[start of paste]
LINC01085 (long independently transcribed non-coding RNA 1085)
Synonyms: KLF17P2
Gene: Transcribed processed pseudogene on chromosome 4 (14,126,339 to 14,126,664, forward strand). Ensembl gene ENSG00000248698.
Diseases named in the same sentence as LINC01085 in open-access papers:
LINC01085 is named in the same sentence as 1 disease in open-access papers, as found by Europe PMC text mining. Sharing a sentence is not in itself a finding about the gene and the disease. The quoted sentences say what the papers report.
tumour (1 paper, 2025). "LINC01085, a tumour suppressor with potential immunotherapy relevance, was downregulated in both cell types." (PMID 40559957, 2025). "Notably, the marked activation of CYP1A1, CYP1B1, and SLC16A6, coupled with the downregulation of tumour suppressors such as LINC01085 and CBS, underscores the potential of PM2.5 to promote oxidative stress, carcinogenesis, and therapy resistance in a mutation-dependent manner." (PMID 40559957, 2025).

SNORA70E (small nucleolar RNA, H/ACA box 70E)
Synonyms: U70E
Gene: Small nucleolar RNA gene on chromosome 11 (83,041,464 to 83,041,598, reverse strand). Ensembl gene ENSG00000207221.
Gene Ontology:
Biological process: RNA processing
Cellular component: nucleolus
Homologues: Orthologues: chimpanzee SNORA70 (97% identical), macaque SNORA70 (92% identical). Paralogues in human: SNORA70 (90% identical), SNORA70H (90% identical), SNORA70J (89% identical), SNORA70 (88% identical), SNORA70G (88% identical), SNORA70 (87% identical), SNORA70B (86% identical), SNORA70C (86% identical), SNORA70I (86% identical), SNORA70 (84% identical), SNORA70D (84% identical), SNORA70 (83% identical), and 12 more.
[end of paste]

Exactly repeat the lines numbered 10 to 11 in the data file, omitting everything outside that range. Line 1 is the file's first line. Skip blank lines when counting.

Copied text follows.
Gene Ontology:
Biological process: RNA processing